Longtime girlfriends can giggle and banter “You remember ‘How Stella Got Her Groove Back?'”
“You remember how it ENDED?”
But when it comes to “Maya and Her Lover,” we’re already thinking “She’s Gotta Have It Before She Turns 40.”
The latest from writer-director Nicole Sylvester (“Layla’s Girl”) leans more to the melodramatic former than the laughs-and-lust of the latter. It’s a generally frank and sober-minded essay on Black female sexuality, body image issues and the perils of dating not just somebody younger, but someone from another class.
That’s what hits Maya (Ashanti J’Aria) right in the face when she unexpectedly figures out that maybe unsatisfying sex with “potential” relationships — complemented with battery-powered assistance from the selft-service aisle afterwards — isn’t what she needs at this moment.
She’s a 39 year-old college educated Brooklynite with her own brownstone, a couple of successful business ventures — real estate, photography — behind her and nothing in particular on the horizon.
A “Daddy’s girl” whose demanding professional class father passed a year ago, her BFF Tracey (Faiven Feshazion) can’t bring her out of her ennui with tales of “exotic” sex with Europeans and can’t talk her out of Maya’s “old lady” clothes.
Then the distracted, over-familiar and “uncouth” food delivery guy (Shomari Love) comes on. Strong. The fact that he’s dreamy gives him a shot. The fact that he’s 22 suggests she ought to know better.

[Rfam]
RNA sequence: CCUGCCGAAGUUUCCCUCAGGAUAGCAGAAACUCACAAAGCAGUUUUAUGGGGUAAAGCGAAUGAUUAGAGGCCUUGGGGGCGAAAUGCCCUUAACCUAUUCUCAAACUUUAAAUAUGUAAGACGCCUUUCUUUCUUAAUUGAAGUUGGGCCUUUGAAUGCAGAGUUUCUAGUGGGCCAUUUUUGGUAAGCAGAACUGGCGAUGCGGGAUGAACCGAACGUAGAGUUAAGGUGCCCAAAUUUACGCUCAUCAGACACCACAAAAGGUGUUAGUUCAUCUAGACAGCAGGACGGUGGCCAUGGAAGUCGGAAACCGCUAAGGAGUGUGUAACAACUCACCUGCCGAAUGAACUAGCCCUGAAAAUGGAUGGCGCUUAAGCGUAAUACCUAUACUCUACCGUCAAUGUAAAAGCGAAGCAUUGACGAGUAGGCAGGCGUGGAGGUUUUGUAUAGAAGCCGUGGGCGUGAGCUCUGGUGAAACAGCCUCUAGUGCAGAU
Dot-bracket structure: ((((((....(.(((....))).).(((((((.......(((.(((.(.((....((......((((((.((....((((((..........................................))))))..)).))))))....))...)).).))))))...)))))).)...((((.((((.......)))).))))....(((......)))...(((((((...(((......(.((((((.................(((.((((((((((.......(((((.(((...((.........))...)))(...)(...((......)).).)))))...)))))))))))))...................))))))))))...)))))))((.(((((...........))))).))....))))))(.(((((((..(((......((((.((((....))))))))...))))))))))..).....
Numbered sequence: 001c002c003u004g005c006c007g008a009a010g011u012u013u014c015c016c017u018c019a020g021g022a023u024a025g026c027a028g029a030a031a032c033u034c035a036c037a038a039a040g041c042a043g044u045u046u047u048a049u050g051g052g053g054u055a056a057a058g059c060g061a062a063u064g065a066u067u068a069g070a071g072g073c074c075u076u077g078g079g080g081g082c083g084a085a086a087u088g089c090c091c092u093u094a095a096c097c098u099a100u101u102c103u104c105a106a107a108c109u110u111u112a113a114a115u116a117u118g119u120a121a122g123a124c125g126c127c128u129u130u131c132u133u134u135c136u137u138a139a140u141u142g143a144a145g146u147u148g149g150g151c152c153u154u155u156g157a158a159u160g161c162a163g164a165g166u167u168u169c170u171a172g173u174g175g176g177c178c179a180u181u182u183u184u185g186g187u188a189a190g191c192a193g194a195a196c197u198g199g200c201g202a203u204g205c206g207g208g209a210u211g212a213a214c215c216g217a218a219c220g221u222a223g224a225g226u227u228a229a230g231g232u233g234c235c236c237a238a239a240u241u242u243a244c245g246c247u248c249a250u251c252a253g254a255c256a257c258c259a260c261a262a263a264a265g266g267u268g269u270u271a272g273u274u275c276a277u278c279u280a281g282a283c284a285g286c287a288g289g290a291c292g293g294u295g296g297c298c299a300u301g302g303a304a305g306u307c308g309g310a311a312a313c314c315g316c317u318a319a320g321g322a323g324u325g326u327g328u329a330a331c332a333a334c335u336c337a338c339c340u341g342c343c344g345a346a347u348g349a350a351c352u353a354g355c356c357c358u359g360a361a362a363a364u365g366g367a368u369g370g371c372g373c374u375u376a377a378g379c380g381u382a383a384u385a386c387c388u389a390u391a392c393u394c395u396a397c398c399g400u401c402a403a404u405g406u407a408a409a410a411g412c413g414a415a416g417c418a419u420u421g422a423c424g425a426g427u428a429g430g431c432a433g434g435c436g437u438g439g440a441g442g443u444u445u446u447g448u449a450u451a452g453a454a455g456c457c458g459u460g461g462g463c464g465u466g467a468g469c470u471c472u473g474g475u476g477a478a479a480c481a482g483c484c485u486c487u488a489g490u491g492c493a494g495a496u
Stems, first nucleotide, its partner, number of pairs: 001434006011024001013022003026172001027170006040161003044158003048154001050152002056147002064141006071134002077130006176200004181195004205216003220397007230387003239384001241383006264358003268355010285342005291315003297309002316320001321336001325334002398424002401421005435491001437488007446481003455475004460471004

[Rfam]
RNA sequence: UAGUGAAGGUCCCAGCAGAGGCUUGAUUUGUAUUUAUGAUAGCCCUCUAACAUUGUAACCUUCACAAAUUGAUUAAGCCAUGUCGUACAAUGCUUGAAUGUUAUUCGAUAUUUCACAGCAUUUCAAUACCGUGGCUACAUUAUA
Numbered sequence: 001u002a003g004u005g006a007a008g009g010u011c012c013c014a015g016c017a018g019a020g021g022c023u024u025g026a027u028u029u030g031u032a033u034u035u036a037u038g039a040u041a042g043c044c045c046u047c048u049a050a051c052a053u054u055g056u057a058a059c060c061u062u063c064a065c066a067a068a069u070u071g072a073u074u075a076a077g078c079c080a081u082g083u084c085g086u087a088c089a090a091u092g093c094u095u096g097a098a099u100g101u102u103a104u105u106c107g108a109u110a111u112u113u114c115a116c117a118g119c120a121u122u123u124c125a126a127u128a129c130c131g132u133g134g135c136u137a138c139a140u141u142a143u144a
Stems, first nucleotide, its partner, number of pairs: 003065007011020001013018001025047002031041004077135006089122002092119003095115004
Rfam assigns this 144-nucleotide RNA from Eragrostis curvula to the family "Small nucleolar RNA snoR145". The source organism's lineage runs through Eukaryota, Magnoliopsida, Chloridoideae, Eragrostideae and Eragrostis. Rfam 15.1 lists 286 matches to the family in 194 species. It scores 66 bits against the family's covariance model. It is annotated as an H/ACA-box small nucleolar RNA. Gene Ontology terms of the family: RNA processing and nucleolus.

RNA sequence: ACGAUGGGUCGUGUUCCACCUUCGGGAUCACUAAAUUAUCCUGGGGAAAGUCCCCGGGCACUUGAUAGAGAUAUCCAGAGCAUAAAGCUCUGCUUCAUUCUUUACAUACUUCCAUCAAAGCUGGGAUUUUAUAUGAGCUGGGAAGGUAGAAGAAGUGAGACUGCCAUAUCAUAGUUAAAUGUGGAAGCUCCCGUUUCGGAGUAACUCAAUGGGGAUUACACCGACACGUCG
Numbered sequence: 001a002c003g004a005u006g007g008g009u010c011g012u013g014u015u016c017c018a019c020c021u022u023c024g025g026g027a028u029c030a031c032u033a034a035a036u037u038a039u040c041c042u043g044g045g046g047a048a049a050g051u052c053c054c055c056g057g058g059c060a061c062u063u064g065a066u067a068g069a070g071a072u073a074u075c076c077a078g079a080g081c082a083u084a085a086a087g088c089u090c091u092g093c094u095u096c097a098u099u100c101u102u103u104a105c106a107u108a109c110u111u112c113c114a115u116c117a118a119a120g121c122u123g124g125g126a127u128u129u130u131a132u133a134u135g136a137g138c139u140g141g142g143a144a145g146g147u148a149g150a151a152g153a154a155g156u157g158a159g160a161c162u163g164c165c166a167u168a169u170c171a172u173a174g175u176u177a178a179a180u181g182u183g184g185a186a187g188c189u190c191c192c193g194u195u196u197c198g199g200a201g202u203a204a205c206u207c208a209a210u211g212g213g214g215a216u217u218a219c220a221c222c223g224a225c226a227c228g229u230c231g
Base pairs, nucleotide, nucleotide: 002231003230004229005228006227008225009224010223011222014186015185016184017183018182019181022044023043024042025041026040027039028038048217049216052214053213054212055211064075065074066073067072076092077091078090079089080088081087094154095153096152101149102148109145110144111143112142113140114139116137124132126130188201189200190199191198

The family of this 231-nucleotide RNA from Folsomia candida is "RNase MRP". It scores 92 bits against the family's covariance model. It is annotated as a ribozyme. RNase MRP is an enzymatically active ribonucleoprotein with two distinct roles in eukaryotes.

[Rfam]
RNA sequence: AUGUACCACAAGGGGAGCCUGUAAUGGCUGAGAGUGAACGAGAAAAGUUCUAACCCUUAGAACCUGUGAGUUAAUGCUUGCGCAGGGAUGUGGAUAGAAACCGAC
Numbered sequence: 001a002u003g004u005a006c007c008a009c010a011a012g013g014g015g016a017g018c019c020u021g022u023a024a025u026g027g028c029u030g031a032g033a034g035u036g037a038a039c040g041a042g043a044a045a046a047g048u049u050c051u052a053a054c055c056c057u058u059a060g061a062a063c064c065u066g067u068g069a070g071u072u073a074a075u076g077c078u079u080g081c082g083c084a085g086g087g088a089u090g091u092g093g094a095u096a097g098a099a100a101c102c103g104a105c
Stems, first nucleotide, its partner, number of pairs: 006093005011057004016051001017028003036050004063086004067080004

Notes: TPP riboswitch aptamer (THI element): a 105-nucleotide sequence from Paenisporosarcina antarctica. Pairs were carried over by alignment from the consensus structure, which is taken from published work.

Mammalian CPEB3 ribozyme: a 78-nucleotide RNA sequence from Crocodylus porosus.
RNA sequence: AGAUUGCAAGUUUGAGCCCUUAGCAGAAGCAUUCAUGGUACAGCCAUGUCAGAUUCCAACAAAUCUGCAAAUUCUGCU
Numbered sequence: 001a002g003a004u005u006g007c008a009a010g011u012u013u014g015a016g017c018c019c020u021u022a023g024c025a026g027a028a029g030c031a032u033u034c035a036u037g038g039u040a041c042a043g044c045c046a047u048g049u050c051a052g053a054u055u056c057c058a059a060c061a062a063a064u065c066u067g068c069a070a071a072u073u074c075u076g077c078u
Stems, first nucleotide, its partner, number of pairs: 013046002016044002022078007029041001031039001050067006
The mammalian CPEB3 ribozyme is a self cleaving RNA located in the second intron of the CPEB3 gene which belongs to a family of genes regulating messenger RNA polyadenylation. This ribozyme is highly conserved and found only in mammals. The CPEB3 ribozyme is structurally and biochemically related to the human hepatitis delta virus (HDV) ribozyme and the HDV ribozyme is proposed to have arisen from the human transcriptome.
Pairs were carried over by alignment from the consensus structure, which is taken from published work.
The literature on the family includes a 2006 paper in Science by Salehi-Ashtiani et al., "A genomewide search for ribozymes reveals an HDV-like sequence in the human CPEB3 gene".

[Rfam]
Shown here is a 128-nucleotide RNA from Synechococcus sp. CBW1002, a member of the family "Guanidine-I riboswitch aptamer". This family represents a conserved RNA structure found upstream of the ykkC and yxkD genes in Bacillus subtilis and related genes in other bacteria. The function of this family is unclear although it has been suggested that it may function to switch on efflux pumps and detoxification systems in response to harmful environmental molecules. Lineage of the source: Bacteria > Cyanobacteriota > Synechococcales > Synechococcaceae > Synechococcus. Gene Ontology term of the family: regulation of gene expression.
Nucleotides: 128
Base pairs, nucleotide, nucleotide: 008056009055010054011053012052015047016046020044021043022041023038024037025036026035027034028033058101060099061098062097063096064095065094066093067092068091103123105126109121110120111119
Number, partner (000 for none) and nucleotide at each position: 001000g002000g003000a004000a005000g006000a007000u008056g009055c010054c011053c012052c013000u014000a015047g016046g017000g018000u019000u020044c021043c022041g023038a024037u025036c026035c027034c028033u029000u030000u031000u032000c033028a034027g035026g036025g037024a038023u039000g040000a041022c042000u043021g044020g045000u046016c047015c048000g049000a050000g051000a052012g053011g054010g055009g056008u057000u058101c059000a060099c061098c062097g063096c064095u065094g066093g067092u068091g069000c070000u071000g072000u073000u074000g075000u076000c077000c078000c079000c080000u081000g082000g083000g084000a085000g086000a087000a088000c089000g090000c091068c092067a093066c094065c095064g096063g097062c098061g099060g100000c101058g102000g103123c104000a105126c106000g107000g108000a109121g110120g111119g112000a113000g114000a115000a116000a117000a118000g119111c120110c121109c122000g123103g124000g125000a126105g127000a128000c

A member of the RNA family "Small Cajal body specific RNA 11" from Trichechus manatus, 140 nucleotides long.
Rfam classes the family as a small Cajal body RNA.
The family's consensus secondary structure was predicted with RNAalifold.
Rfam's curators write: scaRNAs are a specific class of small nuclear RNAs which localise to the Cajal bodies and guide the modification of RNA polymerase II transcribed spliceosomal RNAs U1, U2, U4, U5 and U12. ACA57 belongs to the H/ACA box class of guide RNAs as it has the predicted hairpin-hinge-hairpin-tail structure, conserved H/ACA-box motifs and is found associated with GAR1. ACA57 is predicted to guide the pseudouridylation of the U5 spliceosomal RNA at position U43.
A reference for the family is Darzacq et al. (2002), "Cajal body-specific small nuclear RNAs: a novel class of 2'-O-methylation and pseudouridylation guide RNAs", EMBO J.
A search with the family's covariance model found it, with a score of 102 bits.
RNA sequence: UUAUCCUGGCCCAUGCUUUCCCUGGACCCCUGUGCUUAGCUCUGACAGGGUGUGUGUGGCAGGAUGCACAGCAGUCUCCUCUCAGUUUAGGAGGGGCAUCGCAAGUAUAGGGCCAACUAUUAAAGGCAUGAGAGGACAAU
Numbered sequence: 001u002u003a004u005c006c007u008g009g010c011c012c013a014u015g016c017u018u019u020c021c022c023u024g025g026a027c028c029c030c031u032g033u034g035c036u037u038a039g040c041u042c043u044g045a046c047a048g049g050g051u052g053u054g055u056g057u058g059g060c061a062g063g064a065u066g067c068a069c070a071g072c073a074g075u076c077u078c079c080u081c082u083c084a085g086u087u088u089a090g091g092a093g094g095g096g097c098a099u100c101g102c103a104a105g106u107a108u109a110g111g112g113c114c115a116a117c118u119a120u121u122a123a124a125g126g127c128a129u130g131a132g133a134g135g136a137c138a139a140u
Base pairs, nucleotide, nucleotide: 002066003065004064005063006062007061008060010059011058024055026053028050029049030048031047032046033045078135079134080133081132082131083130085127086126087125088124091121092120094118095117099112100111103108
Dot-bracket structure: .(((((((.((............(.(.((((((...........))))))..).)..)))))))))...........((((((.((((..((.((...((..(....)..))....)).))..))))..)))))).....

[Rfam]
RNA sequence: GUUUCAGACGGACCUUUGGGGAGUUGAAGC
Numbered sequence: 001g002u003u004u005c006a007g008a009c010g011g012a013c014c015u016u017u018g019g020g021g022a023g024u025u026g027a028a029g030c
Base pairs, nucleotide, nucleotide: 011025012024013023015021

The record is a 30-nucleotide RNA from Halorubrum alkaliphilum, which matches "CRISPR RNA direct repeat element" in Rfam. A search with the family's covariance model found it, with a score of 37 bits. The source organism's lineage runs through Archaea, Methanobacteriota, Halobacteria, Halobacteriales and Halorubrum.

In a flash, Maya goes from “You couldn’t PAY me to day a younger man” to melting at Kassim’s touch.
The red flags are everywhere, and yet she persists. He’s Muslim, with the judgmental fervor of a new convert. He’s uneducated, not well-spoken and yet outspoken about all the issues, problems and self-destructiveness he sees in “Black people.” He’s callow and young and defensive about the age difference thing, entirely too quick to refer to himself as “a man” when she points out his youth.
He thinks she’s “thick,” which considering she’s touchy about her zaftig figure, isn’t a plus. He’s tactless, blurting out “You think you’re fat” and going off on sermons about Black people seeing themselves through judgmental white eyes, the racism of Tinder and the like.
“Your rhetoric is skewed and capricious,” she points out, and his swagger doesn’t let him keep “What’s that even MEAN?” to himself.
And yet, there they go. Even though she’s not exactly proud of this fling with a guy about half her age.
Sylvester doesn’t say much new in this “Stella” variation. She’s content to let her cast do the lifting and let the situations play out according to formula.
Love, a veteran bit player, makes this Nation of Islamist mouthy and faintly obnoxious, but tuned-in and woke enough to be worth Maya’s company. Barely. His boorishness gives their relationship an expiration date everyone sees but him.
J’Aria, in her first leading lady turn, internalizes much of what we’re supposed to buy into about Maya, the “Daddy’s girl” who forgets “What would your father think?” long enough to break out of her rut.
The leads could use a little more of the sass and sparkle of Feshazion, who plays “pretty and I know it” like she’s been self-aware that way her entire life.
With TV covering all of this ground via the series version of Spike Lee’s “She’s Gotta Have It” and the “Insecure” misadventures of Issa Rae, “Maya” needed a little more on the plate to play like a complete meal. Aside from that? Not bad. More of a “film festival” dramedy than anything you’d make an effort to catch in a cinema, but not bad.
Rating: Unrated, sex, nudity, marijuana use
Cast: Ashanti J’Aria, Faiven Feshazion and
Credits: Scripted and directed by Nicole Sylvester. A 1091 release.
Running time: 1:46